And where did Jesus find the strength to keep going in his “mission” when Satan attacked from behind the scenes, the way he hits at you and me.  When people rejected his calls to come to him as their Savior; when his own people yelled “Crucify” and when the Father himself wouldn’t listen to him as he carried our sins to his cross, where was his strength?  Certainly the temptations were there to hate and to be angry and to seek vengeance.  Where was his strength to instead be patient and kind and loving; and to reach out to them with forgiveness?  His strength was in the truth of those words spoken at his baptism!  “YOU ARE MY SON WHOM I LOVE!!!”  Strengthened with that truth, Jesus went to complete the “mission” of cleansing sinners from the stains that would keep them from the Father’s presence.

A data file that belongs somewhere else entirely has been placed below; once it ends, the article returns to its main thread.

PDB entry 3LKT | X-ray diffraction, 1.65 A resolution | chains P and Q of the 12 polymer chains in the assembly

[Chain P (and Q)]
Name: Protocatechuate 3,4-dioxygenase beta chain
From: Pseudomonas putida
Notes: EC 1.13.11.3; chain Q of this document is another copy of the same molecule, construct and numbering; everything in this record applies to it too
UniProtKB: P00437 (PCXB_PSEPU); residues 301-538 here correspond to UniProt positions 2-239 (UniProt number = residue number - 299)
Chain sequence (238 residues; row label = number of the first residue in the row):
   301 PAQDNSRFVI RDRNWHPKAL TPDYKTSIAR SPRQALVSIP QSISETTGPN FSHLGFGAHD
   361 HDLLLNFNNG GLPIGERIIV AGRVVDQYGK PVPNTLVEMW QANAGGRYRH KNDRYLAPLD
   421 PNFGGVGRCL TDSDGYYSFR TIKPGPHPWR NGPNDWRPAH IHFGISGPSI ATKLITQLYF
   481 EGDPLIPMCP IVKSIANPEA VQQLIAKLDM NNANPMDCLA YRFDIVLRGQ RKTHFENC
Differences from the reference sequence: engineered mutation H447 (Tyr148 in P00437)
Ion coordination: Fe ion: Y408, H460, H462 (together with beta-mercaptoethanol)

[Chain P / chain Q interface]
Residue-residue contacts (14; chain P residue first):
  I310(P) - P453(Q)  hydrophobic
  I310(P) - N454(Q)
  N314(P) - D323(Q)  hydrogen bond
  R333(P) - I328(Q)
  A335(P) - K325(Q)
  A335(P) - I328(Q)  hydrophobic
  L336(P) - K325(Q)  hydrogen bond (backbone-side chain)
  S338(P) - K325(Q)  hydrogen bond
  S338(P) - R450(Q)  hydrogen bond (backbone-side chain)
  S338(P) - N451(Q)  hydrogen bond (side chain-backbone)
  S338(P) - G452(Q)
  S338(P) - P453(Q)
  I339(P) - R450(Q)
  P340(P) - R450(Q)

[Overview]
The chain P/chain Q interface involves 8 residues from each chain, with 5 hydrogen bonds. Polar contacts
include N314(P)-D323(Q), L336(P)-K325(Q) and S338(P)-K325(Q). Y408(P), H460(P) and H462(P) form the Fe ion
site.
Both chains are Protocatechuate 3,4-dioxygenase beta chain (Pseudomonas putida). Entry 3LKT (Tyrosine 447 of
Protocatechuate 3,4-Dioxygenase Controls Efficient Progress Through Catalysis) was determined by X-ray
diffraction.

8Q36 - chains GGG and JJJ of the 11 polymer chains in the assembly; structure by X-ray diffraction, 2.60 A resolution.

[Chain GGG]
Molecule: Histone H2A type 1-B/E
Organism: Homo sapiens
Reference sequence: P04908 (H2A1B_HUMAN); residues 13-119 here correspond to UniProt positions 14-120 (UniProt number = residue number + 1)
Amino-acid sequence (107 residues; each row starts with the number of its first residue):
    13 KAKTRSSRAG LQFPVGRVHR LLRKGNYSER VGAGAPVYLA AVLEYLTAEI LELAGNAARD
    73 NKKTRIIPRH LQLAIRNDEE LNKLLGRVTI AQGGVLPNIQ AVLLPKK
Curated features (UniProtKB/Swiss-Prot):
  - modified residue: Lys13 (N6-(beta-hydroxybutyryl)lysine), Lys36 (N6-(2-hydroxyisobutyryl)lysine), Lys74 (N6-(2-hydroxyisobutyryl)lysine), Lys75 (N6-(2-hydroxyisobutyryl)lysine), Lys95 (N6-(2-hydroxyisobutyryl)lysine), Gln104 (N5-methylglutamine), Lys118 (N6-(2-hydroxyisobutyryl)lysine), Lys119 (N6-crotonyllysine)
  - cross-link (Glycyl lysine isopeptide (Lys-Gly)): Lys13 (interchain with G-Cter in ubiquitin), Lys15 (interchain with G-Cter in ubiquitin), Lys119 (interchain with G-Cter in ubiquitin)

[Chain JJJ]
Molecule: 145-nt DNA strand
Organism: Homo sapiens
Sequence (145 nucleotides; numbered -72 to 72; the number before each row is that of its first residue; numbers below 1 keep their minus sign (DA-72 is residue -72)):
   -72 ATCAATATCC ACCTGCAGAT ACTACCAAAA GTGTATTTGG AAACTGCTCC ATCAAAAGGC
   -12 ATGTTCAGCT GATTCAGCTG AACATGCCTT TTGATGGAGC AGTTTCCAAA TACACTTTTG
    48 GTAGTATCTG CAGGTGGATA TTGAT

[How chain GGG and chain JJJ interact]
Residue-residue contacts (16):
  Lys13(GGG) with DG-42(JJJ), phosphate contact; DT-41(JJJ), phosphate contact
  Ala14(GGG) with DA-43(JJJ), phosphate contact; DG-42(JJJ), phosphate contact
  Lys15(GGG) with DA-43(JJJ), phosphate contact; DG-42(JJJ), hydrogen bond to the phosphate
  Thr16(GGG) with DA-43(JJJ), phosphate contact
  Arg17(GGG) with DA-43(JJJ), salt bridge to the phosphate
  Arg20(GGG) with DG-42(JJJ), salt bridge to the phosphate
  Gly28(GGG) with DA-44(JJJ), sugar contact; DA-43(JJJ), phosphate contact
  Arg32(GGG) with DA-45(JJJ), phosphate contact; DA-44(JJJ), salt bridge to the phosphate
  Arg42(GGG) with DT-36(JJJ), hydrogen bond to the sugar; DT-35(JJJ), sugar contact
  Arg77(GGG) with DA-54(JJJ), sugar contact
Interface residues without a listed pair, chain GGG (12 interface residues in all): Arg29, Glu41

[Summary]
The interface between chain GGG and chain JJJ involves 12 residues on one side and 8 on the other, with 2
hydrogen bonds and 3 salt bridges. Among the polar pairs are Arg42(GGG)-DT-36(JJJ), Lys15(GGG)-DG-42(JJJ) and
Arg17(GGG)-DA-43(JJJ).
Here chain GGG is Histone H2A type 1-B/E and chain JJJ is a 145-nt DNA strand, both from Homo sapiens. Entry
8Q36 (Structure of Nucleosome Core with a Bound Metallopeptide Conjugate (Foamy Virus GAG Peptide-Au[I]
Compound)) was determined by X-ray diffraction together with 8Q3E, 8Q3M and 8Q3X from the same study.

The Bible is clear that baptism connects the baptized to that dearly loved Son of God, making what is his theirs.  To the Roman believers the apostle Paul wrote, “we were therefore buried with Christ through baptism into death, so that just as he has been raised from the dead through the glory of the Father, you, too, may live a new life” (Rom 6:4).  To the Galatian believers Paul wrote, “All of you who have been baptized into Christ have been clothed with Christ” (Gal 3:27).  Baptized into Christ, the death he died under God’s condemnation is credited to you, as if you went through it.  His new life is yours.  And something else that is Christ’s is also yours.  The struggles and temptations and opposition that was his in this life is also yours.  You’ve experienced opposition to words and actions that are guided by his commands.  You face the difficulties of living in a world filled with sin.  In our current times, as with Jesus, we often face opposition and receive poor treatment.  It’s tempting to let anger swell within us, to hate and to seek to hurt and harm.  Where is your strength to resist such sinful behavior?  Same place as Jesus’ strength.  During these times run to the waters of your baptism!  For there, in that cleansing bath you were washed of all sin and guilt before God.  There, in that anointing you were connected through faith and love to Jesus, the Son of God, your Savior.  And regarding that connection the apostle Paul also wrote to the Romans, “There is now no condemnation for those who are in Christ Jesus” (Romans 8:1).  Connected to him, you are then also connected to his strength.  Connected to Jesus, the words spoken at his baptism also apply to you!  “YOU ARE MY SON WHOM I LOVE.  WITH YOU I AM WELL PLEASED.”  There is strength.  There is your comfort.  There is your confidence.  In those days, remember that in your baptism you have been set apart as a dearly loved child of God.  That means that you also have a new and powerful last name – God’sson!    Amen.